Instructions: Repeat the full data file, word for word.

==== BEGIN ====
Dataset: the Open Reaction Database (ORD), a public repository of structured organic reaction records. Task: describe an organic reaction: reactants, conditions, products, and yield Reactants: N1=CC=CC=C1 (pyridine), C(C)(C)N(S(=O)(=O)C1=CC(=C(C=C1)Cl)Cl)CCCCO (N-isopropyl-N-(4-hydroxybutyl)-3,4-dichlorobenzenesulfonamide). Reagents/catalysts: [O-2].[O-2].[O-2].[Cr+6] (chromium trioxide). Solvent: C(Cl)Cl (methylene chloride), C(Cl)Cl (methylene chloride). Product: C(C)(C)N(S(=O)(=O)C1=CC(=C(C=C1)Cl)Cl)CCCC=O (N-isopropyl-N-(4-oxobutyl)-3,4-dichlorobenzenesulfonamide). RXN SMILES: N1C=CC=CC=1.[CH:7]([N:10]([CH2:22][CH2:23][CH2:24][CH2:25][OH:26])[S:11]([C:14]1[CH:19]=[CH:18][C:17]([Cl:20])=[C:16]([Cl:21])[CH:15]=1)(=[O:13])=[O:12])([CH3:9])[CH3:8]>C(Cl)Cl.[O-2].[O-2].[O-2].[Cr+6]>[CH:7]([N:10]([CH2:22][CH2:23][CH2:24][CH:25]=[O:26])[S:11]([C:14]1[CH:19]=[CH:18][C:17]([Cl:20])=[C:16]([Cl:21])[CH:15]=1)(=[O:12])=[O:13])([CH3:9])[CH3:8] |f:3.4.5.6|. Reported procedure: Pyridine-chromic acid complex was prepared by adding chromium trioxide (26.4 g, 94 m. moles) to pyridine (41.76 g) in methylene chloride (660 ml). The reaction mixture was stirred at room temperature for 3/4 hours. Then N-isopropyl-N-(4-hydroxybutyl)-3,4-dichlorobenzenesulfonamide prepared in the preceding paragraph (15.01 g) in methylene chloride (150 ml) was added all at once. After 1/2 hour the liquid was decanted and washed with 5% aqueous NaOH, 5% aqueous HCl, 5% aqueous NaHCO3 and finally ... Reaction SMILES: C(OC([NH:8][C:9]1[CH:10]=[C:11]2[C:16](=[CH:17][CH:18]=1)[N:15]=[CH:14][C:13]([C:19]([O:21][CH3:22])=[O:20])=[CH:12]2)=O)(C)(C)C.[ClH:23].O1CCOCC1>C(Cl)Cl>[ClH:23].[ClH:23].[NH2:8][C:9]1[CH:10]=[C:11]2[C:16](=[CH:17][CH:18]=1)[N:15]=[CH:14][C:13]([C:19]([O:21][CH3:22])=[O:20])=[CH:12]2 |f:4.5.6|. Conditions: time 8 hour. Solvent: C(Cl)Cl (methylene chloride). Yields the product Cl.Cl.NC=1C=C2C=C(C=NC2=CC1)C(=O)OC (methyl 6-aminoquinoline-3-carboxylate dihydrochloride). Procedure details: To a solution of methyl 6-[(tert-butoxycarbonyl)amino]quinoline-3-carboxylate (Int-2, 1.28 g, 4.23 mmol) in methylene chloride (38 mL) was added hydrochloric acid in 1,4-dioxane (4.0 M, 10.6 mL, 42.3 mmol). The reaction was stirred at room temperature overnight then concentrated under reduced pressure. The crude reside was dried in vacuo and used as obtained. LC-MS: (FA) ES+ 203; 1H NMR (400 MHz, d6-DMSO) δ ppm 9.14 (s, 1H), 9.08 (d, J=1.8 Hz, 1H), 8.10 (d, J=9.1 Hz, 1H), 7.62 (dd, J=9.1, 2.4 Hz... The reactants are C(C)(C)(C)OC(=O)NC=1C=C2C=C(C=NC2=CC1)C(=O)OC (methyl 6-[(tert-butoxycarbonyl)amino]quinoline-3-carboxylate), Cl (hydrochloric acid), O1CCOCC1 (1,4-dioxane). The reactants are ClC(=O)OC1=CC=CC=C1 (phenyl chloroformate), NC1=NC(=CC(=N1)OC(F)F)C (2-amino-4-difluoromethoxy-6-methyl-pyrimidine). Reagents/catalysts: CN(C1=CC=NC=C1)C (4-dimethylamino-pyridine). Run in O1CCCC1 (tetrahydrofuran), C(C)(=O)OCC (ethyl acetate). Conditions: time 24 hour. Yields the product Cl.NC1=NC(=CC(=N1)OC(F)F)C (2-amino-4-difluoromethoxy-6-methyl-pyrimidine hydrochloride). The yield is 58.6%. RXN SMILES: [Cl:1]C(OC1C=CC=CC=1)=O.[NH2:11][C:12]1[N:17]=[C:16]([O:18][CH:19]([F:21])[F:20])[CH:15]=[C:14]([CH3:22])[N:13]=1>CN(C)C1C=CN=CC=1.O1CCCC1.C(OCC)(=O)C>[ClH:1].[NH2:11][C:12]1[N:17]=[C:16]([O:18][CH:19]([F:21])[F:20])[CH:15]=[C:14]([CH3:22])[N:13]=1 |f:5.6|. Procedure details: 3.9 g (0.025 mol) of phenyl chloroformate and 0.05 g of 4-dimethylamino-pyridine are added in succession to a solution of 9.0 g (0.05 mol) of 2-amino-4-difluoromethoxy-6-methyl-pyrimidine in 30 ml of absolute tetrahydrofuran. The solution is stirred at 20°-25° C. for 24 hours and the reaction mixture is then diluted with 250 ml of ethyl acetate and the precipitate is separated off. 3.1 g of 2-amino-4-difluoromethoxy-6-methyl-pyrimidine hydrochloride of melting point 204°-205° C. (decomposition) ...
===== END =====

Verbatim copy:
Dataset: the Open Reaction Database (ORD), a public repository of structured organic reaction records. Task: describe an organic reaction: reactants, conditions, products, and yield Reactants: N1=CC=CC=C1 (pyridine), C(C)(C)N(S(=O)(=O)C1=CC(=C(C=C1)Cl)Cl)CCCCO (N-isopropyl-N-(4-hydroxybutyl)-3,4-dichlorobenzenesulfonamide). Reagents/catalysts: [O-2].[O-2].[O-2].[Cr+6] (chromium trioxide). Solvent: C(Cl)Cl (methylene chloride), C(Cl)Cl (methylene chloride). Product: C(C)(C)N(S(=O)(=O)C1=CC(=C(C=C1)Cl)Cl)CCCC=O (N-isopropyl-N-(4-oxobutyl)-3,4-dichlorobenzenesulfonamide). RXN SMILES: N1C=CC=CC=1.[CH:7]([N:10]([CH2:22][CH2:23][CH2:24][CH2:25][OH:26])[S:11]([C:14]1[CH:19]=[CH:18][C:17]([Cl:20])=[C:16]([Cl:21])[CH:15]=1)(=[O:13])=[O:12])([CH3:9])[CH3:8]>C(Cl)Cl.[O-2].[O-2].[O-2].[Cr+6]>[CH:7]([N:10]([CH2:22][CH2:23][CH2:24][CH:25]=[O:26])[S:11]([C:14]1[CH:19]=[CH:18][C:17]([Cl:20])=[C:16]([Cl:21])[CH:15]=1)(=[O:12])=[O:13])([CH3:9])[CH3:8] |f:3.4.5.6|. Reported procedure: Pyridine-chromic acid complex was prepared by adding chromium trioxide (26.4 g, 94 m. moles) to pyridine (41.76 g) in methylene chloride (660 ml). The reaction mixture was stirred at room temperature for 3/4 hours. Then N-isopropyl-N-(4-hydroxybutyl)-3,4-dichlorobenzenesulfonamide prepared in the preceding paragraph (15.01 g) in methylene chloride (150 ml) was added all at once. After 1/2 hour the liquid was decanted and washed with 5% aqueous NaOH, 5% aqueous HCl, 5% aqueous NaHCO3 and finally ... Reaction SMILES: C(OC([NH:8][C:9]1[CH:10]=[C:11]2[C:16](=[CH:17][CH:18]=1)[N:15]=[CH:14][C:13]([C:19]([O:21][CH3:22])=[O:20])=[CH:12]2)=O)(C)(C)C.[ClH:23].O1CCOCC1>C(Cl)Cl>[ClH:23].[ClH:23].[NH2:8][C:9]1[CH:10]=[C:11]2[C:16](=[CH:17][CH:18]=1)[N:15]=[CH:14][C:13]([C:19]([O:21][CH3:22])=[O:20])=[CH:12]2 |f:4.5.6|. Conditions: time 8 hour. Solvent: C(Cl)Cl (methylene chloride). Yields the product Cl.Cl.NC=1C=C2C=C(C=NC2=CC1)C(=O)OC (methyl 6-aminoquinoline-3-carboxylate dihydrochloride). Procedure details: To a solution of methyl 6-[(tert-butoxycarbonyl)amino]quinoline-3-carboxylate (Int-2, 1.28 g, 4.23 mmol) in methylene chloride (38 mL) was added hydrochloric acid in 1,4-dioxane (4.0 M, 10.6 mL, 42.3 mmol). The reaction was stirred at room temperature overnight then concentrated under reduced pressure. The crude reside was dried in vacuo and used as obtained. LC-MS: (FA) ES+ 203; 1H NMR (400 MHz, d6-DMSO) δ ppm 9.14 (s, 1H), 9.08 (d, J=1.8 Hz, 1H), 8.10 (d, J=9.1 Hz, 1H), 7.62 (dd, J=9.1, 2.4 Hz... The reactants are C(C)(C)(C)OC(=O)NC=1C=C2C=C(C=NC2=CC1)C(=O)OC (methyl 6-[(tert-butoxycarbonyl)amino]quinoline-3-carboxylate), Cl (hydrochloric acid), O1CCOCC1 (1,4-dioxane). The reactants are ClC(=O)OC1=CC=CC=C1 (phenyl chloroformate), NC1=NC(=CC(=N1)OC(F)F)C (2-amino-4-difluoromethoxy-6-methyl-pyrimidine). Reagents/catalysts: CN(C1=CC=NC=C1)C (4-dimethylamino-pyridine). Run in O1CCCC1 (tetrahydrofuran), C(C)(=O)OCC (ethyl acetate). Conditions: time 24 hour. Yields the product Cl.NC1=NC(=CC(=N1)OC(F)F)C (2-amino-4-difluoromethoxy-6-methyl-pyrimidine hydrochloride). The yield is 58.6%. RXN SMILES: [Cl:1]C(OC1C=CC=CC=1)=O.[NH2:11][C:12]1[N:17]=[C:16]([O:18][CH:19]([F:21])[F:20])[CH:15]=[C:14]([CH3:22])[N:13]=1>CN(C)C1C=CN=CC=1.O1CCCC1.C(OCC)(=O)C>[ClH:1].[NH2:11][C:12]1[N:17]=[C:16]([O:18][CH:19]([F:21])[F:20])[CH:15]=[C:14]([CH3:22])[N:13]=1 |f:5.6|. Procedure details: 3.9 g (0.025 mol) of phenyl chloroformate and 0.05 g of 4-dimethylamino-pyridine are added in succession to a solution of 9.0 g (0.05 mol) of 2-amino-4-difluoromethoxy-6-methyl-pyrimidine in 30 ml of absolute tetrahydrofuran. The solution is stirred at 20°-25° C. for 24 hours and the reaction mixture is then diluted with 250 ml of ethyl acetate and the precipitate is separated off. 3.1 g of 2-amino-4-difluoromethoxy-6-methyl-pyrimidine hydrochloride of melting point 204°-205° C. (decomposition) ...